Lyme disease – Borreliosis – Relapsing fever
Lyme Borreliosis is a complex zoonotic illness. A multisystemic disease with non-specific symptoms, usually accompanied by multiple co-infections like Babesia, Bartonella, Anaplasma and other viruses. Increasing number of infections increase the possibility of immune suppression. It is an emerging infectious disease which is not recognised in Australia. It can be considered as the leprosy of the 21st century.
Common symptoms include stiff neck, a bulls eye rash, flu-like reaction early post tick bite.
In chronic stage it can cause paralysis, chronic fatigue, malaise, cognitive dysfunction, carditis, gut problems, seizures, neuropathy, encephalitis, meningitis, joint pain, respiratory problems, muscle twitches, muscle wasting, depression and mental health problems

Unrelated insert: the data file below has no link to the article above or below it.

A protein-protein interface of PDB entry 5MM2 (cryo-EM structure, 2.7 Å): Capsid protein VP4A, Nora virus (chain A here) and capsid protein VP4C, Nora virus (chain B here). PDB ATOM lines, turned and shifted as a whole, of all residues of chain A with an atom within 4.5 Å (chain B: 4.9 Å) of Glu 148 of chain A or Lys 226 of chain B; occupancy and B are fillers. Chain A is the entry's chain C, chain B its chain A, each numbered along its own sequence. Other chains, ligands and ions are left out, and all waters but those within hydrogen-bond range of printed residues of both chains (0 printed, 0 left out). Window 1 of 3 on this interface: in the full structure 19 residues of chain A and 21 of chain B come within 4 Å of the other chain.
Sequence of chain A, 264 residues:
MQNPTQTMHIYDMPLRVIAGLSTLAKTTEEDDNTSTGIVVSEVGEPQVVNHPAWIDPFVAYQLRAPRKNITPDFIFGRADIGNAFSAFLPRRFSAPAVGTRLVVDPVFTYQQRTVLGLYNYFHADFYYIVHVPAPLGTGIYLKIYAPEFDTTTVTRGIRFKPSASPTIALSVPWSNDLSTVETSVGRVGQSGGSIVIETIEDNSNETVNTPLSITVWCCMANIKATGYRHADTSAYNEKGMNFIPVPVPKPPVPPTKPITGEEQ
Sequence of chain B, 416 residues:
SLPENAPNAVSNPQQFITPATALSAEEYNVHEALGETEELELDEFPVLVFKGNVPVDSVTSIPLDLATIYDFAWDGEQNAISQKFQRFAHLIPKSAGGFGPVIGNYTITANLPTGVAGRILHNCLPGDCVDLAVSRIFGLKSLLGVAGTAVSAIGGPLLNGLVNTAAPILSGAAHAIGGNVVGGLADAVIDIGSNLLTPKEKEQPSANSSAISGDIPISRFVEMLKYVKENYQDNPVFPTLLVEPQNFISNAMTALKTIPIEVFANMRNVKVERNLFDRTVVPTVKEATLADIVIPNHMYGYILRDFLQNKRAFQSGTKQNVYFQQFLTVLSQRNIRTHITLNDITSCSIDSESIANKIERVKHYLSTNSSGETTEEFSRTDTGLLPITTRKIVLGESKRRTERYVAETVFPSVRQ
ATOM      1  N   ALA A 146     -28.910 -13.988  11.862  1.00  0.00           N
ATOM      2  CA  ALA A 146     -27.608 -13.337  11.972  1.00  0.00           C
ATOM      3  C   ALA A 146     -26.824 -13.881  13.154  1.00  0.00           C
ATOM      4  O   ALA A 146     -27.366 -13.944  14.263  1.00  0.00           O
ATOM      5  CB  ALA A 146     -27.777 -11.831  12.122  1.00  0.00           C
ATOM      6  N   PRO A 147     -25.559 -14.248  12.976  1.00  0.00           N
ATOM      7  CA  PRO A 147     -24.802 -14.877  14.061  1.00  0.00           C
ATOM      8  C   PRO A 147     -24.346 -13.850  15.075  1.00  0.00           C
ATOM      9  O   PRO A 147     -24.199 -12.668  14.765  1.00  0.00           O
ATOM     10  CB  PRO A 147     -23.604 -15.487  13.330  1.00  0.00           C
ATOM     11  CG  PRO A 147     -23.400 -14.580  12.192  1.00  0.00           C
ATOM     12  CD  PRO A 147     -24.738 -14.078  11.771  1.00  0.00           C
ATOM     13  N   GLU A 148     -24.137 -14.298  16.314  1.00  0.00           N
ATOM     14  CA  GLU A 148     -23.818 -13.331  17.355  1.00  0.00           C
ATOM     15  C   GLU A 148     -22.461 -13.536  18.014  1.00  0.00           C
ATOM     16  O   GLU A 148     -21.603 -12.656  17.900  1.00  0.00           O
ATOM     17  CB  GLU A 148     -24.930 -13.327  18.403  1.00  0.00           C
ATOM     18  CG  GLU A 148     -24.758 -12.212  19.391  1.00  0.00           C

Treatment involves a holistic approach involving both antibiotics to address the infection and complementary supplements. It is difficult to treat due to the herxheimer reaction. The patient’s symptoms get worse when dying bacteria release toxins. Removing toxins and supporting the patient help to bring about positive outcomes.
Ticks are the most common vector. Borrelia, a slow replicating bacteria is the causative microorganism. It is a cork screw bacteria which can change its shape and hide from the immune system. Testing is unreliable due to the high number of genospecies and assumption of a competent immune system in the host.
As a result of immune dysfunction, allergic reactions are common and due to the herxheimer reaction, lower dose of antibiotics then what is commonly available may be needed. In addition, due to gut dysbiosis (microbial imbalance) alternate dosage forms may be required.
This is where a compounding chemist with specialist knowledge of Lyme Disease is able to help you. Contact us today by using the web form on the right.
Useful links for Lyme Disease
Karl McManus Foundation for research, education and advocacy in Australia
Diagnosis and treatment of Lyme borreliosis
Diagnostic Hints and Treatment Guidelines for Lyme and other Tick-borne Illnesses